Leaning Into Happiness

Leaning Toward Happiness
By Jennifer Buergermeister © 2015

If you want to be in relationship with me, you have to accept me as I am.

A leader in understanding and treating narcissism, the late Joanna Ashmun said, “The nature of narcissists’ personality disorder is so profound and so primitive that narcissists damage virtually everyone who comes into contact with them. They hurt their children in ways that are hardly imaginable to anyone who hasn’t been there. Narcissists elicit profound and primitive wrath and hostility from sane and stable people. This damages the social fabric by alienating the very people who might possibly be able to counterbalance the narcissists’ malign influences. Narcissists are generally not candidates for conventional analytical treatment, since psychological analysis is a dialogue and narcissism is a soliloquy. Because of narcissists’ incapacity for genuine relationship, their treatment tends to be of the “Band-Aid” variety that deals with specific acute difficulties, such as depression, which can be treated with drugs. Part of Narcissistic Personality Disorder is the conviction is that ‘I’m okay, it’s everybody else who’s not okay,’ so narcissists rarely seek treatment voluntarily.”
Withdrawal is usually the first defense mechanism to reach avoidance. Narcissists are great at this!

However studies show that alienation of potential mates, friends and loved ones has swift and terrible effects on narcissists. Their thinking quickly deteriorates into chaotic incoherency and disorganization. I term this the train of tears where the inconsistencies take over. Nothing makes sense when they get to this stage. They were already on the edge to get there. They have difficulties sometimes in routine tasks to stay organized.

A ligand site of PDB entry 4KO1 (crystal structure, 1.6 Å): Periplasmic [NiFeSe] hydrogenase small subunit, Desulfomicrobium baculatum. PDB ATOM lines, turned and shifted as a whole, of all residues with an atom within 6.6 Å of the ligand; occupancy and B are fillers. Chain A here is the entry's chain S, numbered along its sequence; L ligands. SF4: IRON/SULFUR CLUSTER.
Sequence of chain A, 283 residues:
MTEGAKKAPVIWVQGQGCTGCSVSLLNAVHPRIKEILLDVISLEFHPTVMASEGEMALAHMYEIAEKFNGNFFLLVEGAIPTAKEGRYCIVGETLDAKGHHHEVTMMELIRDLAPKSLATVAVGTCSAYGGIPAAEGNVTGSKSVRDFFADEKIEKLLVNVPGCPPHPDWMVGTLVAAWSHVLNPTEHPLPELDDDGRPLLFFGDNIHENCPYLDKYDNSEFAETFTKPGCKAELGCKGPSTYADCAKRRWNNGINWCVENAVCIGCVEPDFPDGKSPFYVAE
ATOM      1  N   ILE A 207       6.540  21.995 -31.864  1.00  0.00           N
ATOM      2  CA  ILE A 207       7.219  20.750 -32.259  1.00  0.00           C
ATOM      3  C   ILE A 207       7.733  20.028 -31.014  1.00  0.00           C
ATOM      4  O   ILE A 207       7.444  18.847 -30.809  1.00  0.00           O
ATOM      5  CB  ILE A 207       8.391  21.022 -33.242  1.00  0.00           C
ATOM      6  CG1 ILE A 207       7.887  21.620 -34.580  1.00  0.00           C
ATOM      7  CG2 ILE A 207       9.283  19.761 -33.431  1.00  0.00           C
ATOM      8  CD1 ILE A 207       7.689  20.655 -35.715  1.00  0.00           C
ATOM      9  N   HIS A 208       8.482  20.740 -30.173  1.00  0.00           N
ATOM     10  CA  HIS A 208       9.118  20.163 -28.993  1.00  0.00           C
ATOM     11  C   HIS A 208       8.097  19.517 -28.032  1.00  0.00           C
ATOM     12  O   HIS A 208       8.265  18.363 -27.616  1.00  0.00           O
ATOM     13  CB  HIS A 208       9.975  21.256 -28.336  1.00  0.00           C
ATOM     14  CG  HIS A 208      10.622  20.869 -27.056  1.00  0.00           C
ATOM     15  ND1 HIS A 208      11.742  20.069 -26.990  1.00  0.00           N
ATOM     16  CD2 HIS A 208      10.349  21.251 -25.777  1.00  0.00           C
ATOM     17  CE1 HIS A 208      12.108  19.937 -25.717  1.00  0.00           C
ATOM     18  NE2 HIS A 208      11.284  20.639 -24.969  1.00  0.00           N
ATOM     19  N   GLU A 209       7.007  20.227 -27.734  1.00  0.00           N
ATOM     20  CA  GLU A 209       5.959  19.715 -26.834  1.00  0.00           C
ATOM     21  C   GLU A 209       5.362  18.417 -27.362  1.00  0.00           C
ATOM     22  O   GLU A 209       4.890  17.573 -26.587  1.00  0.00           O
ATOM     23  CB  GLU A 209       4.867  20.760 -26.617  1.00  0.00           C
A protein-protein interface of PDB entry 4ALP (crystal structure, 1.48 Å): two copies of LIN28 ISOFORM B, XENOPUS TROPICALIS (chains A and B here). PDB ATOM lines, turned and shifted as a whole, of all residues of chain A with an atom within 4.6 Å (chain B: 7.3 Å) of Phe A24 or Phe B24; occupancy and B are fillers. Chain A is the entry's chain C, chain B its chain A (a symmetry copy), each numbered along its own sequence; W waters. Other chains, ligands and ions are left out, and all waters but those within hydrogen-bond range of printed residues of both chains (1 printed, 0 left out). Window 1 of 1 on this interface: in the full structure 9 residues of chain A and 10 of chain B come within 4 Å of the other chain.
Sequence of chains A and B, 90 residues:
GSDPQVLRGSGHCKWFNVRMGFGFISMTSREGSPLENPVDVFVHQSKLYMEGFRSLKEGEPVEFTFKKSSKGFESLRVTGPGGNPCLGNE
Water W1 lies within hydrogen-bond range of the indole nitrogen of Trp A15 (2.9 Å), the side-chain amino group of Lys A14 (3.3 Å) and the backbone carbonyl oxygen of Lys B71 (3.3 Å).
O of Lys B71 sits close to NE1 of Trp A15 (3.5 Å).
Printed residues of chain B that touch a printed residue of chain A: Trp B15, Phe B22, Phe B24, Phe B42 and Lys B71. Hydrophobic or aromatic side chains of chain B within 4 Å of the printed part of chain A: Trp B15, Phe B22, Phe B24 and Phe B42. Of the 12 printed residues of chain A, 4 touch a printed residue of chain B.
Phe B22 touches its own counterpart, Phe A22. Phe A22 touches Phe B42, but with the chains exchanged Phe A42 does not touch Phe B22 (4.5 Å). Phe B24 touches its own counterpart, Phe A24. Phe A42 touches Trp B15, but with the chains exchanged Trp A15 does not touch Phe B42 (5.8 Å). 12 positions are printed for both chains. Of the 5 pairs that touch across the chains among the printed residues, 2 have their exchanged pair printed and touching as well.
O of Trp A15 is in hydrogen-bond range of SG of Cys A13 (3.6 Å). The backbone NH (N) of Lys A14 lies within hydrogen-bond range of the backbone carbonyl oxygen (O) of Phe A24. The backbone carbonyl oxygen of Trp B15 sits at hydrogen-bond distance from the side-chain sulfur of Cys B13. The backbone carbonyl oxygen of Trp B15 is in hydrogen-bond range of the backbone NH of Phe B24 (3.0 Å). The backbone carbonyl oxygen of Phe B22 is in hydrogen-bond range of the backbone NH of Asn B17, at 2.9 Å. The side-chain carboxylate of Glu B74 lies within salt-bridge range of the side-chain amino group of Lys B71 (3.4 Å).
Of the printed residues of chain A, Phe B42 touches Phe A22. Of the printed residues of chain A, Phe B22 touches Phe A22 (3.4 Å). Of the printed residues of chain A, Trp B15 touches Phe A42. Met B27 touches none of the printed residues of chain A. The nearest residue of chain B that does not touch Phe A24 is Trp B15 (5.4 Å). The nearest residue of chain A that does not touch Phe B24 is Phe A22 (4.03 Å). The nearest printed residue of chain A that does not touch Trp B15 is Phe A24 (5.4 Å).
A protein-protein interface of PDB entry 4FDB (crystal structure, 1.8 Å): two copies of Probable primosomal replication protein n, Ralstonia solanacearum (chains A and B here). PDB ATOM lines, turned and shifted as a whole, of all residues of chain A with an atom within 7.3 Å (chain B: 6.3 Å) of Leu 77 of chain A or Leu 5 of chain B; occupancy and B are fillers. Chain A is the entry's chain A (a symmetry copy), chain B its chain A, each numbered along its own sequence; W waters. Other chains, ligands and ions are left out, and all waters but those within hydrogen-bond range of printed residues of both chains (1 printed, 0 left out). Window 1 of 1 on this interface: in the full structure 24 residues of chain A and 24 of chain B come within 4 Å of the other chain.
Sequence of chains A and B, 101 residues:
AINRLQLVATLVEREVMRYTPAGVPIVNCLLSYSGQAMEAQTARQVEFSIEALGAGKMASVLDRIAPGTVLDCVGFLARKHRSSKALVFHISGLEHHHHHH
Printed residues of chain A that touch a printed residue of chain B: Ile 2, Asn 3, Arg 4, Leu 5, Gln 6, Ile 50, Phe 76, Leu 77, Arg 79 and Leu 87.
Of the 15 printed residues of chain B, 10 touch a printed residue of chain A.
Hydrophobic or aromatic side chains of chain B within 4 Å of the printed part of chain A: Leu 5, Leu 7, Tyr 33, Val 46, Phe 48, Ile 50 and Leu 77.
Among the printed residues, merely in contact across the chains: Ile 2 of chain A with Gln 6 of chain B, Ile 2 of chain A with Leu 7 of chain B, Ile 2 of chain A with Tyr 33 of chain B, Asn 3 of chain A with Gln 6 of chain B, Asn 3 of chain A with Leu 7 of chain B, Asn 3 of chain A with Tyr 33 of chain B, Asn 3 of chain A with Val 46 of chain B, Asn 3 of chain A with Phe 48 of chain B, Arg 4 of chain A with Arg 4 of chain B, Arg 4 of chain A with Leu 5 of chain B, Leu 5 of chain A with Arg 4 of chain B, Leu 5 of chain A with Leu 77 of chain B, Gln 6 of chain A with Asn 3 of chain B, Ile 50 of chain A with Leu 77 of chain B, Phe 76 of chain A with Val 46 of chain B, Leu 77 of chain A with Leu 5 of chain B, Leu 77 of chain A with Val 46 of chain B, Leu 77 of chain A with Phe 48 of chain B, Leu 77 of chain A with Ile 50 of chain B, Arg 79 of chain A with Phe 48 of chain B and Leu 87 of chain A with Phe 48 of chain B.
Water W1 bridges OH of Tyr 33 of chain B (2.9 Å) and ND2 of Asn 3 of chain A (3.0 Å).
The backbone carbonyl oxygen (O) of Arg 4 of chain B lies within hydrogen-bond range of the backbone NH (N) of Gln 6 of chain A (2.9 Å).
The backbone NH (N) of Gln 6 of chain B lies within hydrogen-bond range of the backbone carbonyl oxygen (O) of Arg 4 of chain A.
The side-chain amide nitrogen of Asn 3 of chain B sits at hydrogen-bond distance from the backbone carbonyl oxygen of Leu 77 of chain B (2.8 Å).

The first order of business is to restore and fortify the narcissists’ ego defenses to help the narcissist recover from the underlying issue – the habitual grandiose and self-obsessed self-image. When the narcissist feels pain, or rejection, though their therapy may have brought them some reasonable recovery thus far, the narcissist usually reverts to denial and often leaves therapy before the real work can be done on the underlying personality disorder. They’ve pushed healthy relationships away and find comfort in those who are more like them hence perpetuating the problem that lies underneath it all. To change, the key is to hang around people who are more like what you want to become. This can be confusing and difficult for the narcissist considering they revert to old habits and defensive mechanisms that prevent them from further awareness (denial) regarding their depression and feelings of inner turmoil.

Inner turmoil may be feelings of inadequacy, insecurities about the future, job satisfaction, or how to love and be loved.

How can you convince a narcissist to lean in, as Brene’ Brown calls it, instead of avoiding? This is the question that many therapists, wives, husbands, daughters, sons, lovers, family and friends want to have answered.

A posting from Confessions of a Recovering Narcissist by Lion Goodman that I found is a nice example of one man’s journey into relational fulfillment by overcoming Narcissism. Goodman shared: